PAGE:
So, of course, I don’t think Obama is Muslim.  But what if he was?  Why should that be such a big deal?  Is it about morality?  That doesn’t make sense.  As a future Peace Corps Volunteer, I expect to meet and encounter many wonderful people who are Muslim, many of whom are probably more “moral” than some of my Christian friends.  In fact, I’m certain to meet many of whom are more “moral” than me.  So, is it about Jihad or September 11 or Al Qaeda?  As I’ve said before, that makes about as much sense as judging Christianity via the Crusades or the Ku Klux Klan.  I don’t understand why that kind of sweeping generalization can stand any ground.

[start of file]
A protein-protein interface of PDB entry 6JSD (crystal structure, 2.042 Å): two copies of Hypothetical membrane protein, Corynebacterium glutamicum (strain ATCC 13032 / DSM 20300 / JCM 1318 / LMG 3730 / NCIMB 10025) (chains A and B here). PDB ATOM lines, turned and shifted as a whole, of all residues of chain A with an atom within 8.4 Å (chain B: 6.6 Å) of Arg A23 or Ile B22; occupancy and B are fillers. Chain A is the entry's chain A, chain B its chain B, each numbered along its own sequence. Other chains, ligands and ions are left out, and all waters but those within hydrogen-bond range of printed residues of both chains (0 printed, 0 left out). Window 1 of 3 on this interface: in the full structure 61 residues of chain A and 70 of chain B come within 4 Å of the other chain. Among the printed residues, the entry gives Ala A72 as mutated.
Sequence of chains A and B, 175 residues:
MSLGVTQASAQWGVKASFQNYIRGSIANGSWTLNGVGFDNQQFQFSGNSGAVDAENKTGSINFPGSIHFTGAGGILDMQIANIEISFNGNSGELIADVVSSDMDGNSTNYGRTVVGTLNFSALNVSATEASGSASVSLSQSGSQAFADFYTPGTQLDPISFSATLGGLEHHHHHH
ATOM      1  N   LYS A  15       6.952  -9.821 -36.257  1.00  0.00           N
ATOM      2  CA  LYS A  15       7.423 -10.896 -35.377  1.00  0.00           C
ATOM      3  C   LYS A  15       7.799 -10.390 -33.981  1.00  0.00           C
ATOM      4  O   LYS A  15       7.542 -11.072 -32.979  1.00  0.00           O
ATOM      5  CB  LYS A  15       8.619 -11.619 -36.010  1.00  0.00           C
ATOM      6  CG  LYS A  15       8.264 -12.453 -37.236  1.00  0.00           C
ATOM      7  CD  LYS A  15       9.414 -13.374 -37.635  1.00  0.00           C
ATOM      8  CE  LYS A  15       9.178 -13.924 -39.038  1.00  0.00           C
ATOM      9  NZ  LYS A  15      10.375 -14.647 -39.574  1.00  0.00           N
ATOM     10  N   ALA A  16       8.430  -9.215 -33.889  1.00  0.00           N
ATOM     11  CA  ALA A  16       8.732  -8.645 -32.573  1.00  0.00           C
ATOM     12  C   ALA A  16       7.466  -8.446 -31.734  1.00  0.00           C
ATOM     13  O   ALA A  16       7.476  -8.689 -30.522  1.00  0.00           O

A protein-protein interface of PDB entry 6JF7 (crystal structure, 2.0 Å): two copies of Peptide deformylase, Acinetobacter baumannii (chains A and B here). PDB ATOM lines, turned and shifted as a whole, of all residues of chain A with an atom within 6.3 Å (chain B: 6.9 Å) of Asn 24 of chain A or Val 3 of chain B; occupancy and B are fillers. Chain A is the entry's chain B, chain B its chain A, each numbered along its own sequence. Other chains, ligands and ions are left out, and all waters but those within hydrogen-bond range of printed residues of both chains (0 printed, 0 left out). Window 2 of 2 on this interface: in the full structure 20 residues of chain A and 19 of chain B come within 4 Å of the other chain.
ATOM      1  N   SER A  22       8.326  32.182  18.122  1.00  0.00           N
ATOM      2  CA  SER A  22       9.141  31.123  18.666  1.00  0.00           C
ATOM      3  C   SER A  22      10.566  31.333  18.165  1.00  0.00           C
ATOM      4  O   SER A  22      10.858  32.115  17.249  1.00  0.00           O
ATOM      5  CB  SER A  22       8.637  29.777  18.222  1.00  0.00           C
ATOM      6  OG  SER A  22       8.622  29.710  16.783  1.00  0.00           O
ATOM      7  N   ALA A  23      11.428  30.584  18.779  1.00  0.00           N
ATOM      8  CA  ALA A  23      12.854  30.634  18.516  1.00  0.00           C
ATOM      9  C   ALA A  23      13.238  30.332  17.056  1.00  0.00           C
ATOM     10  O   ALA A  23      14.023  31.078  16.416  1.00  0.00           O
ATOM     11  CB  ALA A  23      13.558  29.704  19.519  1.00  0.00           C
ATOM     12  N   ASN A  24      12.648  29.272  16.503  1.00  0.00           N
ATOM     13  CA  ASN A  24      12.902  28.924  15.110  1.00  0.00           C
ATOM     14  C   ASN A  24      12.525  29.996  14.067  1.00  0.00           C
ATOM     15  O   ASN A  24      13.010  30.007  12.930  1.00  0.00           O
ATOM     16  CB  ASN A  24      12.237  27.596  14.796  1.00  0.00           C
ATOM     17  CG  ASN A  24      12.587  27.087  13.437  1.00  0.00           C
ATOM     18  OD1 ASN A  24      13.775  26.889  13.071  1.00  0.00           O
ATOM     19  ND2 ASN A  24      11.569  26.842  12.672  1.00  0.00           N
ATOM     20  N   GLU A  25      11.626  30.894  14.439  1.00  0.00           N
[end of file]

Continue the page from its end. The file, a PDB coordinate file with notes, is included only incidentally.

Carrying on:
I came across this graphic a day or two ago and thought it was brilliant.  It depicts the size of Islam vs. the size of America and asks, if Islam were truly a violent religion, why has America not been obliterated yet given the population difference?  Further, the graphic makes an excellent point regarding the size of Al Qaeda vs. the Muslim world – the two should not be equated.

All that said, the media here in America is so obsessed with sensationalizing and entertaining that the true story about Islam goes untold.  That’s why I’m writing this and why I see one of my major responsibilities as a volunteer (and as an American Christian) is to educate people.  As I’m immersed into this culture and meet these people and their faith face-to-face, I hope I’ll be able to make a tiny dent into the bigotry and idiocy that currently consumes our country.  At the very least, it’ll be nice living in a place where I don’t have to hear Glenn Beck brainwashing the country anymore.